Mathematisch-Naturwissenschaftliche Fakultät

Institut für Biowissenschaften

Fachgebiet: Genetik

Betreuer: Prof. Dr. Reinhard Schröder

M.Sc. Annika Müller-Eigner
(e-mail: )

“Assessing the impact of sodium butyrate and a light-activated proton pump on energy metabolism and lifespan of Drosophila melanogaster and Caenorhabditis elegans”

Mitochondrial and metabolic dysregulation has been linked to aging and multiple human diseases. Therefore, uncovering and understanding novel mechanisms that govern mitochondrial function is important to find treatments for age-related diseases. In this thesis, the impact of sodium butyrate (SB) on mitochondrial and metabolic function as well as lifespan was investigated in Drosophila melanogaster and Caenorhabditis elegans.

SB treatment showed a dose-dependent, rapid, and transient increase in oxygen consumption in whole fly heads. Since SB is a lysine deacetylase inhibitor (KDACi), oxygen consumption increase under SB treatment was hypothesized to be caused by the inhibition of lysine deacetylases. Notably, proteome and acetylome analyses revealed no significant alterations between control and SB treatment. However, mass spectrometry analysis revealed rapid incorporation of 13C4-labeled sodium butyrate into several metabolites involved in mitochondrial pathways. This indicates that the observed phenotype was rather due to a metabolic boost than acetylation changes.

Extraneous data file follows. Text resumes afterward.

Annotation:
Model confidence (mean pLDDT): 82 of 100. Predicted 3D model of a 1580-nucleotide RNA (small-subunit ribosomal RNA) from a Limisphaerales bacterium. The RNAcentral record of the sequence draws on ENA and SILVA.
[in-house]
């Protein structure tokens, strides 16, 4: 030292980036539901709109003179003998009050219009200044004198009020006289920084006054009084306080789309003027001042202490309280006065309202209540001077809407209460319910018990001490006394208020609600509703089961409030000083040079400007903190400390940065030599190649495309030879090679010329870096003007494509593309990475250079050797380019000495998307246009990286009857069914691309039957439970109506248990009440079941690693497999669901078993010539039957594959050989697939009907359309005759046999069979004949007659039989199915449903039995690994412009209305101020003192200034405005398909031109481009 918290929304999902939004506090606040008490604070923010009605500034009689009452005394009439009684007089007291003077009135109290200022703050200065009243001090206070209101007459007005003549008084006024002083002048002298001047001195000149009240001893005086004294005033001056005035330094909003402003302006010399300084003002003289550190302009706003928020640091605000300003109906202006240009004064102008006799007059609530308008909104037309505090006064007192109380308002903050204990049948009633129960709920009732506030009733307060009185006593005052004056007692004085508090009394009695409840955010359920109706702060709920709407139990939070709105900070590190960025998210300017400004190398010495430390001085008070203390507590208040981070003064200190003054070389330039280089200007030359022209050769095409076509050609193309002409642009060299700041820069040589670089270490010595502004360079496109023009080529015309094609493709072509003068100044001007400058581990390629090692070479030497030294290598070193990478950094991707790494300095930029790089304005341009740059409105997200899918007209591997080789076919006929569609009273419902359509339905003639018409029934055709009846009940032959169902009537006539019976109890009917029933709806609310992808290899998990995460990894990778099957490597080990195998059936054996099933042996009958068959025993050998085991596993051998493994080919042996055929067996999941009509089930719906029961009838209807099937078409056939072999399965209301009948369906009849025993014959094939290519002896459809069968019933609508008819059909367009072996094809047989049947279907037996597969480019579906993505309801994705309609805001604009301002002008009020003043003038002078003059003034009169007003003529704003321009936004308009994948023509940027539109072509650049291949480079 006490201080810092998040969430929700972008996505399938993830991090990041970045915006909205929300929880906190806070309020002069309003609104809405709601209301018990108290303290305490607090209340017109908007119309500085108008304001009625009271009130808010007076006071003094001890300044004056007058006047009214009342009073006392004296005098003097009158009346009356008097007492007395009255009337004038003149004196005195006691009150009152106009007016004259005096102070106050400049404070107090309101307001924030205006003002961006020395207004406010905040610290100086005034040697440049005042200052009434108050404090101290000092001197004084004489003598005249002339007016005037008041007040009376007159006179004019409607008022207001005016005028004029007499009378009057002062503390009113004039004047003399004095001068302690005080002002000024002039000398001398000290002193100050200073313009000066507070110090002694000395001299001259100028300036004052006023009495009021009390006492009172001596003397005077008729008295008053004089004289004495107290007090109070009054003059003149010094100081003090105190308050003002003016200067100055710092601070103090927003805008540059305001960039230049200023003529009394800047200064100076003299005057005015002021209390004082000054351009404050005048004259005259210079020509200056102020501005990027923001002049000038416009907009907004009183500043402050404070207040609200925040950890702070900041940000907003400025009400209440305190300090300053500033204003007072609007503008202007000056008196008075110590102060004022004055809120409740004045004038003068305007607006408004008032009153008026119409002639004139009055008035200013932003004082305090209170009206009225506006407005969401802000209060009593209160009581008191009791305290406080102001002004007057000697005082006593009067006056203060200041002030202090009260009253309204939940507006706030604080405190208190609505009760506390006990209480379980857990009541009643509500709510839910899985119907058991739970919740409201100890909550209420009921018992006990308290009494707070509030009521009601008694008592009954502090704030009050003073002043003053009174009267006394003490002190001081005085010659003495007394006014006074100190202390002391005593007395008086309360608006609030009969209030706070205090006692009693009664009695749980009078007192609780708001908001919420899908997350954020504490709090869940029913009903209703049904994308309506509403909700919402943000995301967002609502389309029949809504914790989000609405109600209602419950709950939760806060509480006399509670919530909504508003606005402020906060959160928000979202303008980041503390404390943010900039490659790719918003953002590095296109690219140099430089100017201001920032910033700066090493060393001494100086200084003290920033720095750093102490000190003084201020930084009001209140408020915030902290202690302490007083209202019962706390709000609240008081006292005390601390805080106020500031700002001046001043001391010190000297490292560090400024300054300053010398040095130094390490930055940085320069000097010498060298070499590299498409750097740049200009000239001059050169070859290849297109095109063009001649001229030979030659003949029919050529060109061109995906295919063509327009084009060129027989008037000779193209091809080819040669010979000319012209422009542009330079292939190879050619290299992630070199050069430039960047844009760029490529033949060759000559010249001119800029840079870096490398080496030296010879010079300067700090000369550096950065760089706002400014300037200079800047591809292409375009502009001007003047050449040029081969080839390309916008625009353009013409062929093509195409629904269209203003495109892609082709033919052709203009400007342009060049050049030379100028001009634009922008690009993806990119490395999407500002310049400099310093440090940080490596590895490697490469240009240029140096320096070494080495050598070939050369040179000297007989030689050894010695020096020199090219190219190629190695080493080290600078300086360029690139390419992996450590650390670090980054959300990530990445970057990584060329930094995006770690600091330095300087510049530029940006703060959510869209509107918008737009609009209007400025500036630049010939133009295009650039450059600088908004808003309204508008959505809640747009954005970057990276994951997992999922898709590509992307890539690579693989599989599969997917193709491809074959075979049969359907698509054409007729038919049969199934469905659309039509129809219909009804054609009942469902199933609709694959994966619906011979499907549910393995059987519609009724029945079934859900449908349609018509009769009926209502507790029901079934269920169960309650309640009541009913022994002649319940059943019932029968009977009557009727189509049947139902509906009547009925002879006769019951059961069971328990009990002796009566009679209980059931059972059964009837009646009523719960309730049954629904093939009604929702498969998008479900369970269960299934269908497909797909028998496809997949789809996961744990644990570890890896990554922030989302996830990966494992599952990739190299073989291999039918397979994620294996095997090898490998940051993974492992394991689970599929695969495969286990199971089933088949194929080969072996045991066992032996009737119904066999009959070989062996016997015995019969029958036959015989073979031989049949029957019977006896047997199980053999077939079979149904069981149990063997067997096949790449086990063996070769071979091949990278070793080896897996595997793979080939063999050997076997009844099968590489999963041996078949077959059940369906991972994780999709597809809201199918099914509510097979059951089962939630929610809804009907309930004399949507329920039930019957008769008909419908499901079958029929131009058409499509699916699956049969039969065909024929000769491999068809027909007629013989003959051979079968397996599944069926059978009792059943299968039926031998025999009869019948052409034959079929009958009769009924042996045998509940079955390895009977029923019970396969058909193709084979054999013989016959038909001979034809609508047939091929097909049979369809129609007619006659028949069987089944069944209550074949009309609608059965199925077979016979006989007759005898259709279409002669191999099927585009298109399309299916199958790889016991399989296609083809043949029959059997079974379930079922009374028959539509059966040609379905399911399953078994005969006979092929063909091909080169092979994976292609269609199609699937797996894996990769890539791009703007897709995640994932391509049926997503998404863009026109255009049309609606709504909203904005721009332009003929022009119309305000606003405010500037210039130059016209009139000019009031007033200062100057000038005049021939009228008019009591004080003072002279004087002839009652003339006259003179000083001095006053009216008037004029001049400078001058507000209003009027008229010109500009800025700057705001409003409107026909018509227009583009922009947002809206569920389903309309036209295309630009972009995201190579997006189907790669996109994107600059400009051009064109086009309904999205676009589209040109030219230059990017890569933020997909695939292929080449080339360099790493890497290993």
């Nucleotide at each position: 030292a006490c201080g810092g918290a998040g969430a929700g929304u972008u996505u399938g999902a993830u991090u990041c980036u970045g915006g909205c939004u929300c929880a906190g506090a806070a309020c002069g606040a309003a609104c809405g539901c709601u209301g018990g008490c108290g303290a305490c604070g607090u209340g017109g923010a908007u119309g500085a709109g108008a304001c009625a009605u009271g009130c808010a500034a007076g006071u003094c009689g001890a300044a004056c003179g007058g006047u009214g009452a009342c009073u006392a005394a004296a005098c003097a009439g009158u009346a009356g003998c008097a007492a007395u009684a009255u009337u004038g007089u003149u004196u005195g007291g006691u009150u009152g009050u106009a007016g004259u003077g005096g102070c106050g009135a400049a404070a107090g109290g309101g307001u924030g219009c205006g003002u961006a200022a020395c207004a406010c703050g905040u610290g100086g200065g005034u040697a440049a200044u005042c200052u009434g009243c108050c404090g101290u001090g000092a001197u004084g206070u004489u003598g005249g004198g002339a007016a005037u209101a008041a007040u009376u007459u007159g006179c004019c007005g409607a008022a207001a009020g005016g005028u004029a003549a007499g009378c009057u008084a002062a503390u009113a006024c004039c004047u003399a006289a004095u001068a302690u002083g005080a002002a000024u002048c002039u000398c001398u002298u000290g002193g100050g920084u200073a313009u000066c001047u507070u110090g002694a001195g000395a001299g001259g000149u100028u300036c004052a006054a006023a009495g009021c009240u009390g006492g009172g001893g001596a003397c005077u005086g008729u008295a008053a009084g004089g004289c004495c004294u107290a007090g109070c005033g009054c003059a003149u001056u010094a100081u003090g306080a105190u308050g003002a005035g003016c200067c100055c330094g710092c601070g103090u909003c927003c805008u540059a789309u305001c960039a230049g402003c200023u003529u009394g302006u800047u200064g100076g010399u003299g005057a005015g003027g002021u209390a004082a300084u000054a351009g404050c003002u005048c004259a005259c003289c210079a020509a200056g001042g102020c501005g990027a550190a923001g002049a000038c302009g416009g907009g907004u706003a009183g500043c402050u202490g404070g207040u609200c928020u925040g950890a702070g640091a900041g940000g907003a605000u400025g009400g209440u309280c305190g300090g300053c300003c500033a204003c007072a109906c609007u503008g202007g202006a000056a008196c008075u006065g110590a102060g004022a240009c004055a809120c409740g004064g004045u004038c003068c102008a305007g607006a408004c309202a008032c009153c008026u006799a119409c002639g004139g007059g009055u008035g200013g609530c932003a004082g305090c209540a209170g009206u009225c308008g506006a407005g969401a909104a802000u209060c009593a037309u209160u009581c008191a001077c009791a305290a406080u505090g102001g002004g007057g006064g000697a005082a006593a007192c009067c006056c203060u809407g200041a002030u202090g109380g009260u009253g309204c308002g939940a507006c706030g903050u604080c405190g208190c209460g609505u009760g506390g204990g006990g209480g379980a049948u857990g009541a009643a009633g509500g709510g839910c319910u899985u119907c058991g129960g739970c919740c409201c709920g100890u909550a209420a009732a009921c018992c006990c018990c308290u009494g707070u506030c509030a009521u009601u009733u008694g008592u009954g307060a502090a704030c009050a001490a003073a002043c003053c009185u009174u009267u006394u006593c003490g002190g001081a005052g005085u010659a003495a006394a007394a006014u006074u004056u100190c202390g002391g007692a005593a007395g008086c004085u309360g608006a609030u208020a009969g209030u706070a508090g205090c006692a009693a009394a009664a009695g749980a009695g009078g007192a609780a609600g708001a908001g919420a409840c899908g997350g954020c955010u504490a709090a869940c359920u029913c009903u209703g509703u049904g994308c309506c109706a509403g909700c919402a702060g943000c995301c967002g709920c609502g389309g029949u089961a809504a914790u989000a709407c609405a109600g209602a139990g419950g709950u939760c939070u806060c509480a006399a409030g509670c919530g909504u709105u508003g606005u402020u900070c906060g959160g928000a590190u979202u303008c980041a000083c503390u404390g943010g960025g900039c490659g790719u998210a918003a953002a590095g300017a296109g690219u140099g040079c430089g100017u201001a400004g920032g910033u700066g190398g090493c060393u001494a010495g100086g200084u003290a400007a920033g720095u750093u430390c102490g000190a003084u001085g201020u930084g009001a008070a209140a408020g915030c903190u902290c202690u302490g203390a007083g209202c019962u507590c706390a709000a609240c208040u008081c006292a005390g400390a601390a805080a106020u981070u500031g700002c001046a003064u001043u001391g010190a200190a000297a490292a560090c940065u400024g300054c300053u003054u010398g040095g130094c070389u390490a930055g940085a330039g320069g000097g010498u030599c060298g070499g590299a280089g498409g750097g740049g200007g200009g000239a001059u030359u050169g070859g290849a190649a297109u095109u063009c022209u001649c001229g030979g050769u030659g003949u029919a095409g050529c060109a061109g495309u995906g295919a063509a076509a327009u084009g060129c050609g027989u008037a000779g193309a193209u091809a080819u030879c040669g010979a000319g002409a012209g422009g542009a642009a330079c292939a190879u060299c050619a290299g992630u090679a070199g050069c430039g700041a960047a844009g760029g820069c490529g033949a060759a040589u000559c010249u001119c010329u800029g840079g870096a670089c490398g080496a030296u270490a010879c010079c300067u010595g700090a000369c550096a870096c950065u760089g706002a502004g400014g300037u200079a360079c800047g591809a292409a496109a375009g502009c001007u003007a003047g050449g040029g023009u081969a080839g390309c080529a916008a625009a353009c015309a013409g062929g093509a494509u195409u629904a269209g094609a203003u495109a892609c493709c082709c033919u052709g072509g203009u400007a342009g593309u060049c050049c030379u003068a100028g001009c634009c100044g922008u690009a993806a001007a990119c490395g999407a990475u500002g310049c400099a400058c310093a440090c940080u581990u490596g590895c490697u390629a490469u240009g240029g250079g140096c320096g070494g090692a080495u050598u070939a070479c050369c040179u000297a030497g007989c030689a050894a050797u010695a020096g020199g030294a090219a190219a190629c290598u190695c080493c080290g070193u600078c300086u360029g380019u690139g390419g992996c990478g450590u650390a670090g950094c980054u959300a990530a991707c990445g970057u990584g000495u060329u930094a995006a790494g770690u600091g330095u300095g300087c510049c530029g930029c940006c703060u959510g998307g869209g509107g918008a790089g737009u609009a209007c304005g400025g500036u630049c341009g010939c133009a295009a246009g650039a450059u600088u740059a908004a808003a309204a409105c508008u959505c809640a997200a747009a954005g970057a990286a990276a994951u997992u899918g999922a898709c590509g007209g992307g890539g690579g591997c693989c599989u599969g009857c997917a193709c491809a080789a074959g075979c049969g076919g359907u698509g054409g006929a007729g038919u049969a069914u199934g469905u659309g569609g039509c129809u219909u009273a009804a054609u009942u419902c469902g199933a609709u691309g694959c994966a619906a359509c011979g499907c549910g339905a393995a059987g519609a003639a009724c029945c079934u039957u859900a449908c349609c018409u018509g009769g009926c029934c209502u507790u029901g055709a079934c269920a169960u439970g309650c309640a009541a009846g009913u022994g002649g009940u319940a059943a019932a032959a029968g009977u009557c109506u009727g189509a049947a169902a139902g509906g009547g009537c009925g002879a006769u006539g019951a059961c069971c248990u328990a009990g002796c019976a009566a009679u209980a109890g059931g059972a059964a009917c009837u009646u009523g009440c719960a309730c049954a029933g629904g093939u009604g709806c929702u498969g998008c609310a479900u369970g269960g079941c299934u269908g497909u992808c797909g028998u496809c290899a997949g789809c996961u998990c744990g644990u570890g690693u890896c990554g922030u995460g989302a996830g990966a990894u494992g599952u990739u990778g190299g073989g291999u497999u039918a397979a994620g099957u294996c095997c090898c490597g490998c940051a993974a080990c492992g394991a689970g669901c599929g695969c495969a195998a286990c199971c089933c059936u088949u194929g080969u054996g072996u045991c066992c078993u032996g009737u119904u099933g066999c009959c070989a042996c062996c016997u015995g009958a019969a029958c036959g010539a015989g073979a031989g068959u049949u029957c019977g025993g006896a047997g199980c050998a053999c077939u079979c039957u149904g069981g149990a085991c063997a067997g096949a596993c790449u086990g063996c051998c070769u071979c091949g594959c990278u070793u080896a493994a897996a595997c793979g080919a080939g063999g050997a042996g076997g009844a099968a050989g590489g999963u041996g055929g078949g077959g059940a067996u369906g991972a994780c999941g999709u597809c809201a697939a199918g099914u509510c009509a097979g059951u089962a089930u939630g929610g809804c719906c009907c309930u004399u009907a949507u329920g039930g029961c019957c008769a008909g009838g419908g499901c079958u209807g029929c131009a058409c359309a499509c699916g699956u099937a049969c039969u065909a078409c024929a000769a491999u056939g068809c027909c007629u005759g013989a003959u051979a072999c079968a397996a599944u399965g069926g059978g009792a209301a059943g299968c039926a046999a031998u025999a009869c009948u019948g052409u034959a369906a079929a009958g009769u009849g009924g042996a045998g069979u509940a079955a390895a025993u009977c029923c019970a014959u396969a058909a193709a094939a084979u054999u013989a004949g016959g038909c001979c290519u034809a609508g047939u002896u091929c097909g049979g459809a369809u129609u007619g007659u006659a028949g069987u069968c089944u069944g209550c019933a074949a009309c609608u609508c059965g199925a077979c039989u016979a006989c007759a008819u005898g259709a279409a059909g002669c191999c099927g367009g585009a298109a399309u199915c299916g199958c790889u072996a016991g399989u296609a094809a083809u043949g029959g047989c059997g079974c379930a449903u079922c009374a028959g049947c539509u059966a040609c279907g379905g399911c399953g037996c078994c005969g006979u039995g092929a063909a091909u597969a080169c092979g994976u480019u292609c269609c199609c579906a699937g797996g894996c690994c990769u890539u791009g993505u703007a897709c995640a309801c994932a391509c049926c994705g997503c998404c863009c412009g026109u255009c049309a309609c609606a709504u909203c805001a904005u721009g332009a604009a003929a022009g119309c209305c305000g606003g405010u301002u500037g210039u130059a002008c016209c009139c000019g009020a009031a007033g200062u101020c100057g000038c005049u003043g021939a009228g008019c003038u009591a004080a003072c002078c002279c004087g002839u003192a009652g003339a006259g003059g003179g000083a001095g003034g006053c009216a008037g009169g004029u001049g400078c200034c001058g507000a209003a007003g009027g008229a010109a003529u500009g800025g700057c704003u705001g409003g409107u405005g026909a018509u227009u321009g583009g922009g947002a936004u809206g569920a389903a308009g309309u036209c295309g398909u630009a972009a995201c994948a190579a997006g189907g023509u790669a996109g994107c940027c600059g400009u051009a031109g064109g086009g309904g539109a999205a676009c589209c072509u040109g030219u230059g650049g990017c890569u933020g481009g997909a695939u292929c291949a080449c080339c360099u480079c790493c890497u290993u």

Since alterations in mitochondrial activity seem to be likely affecting longevity, SB was investigated regarding lifespan extension. Here, in line with previous studies, SB showed a dose-dependent effect on worm lifespan. Contrarily, fly lifespan was not affected.

With this in mind, an SB-independent way for mitochondrial activation was assessed in this work. The mitochondrial membrane potential of C. elegans was increased, using a light-activated proton pump, resulting in an extended median lifespan, even if the intervention took part in mid- or late-staged worms.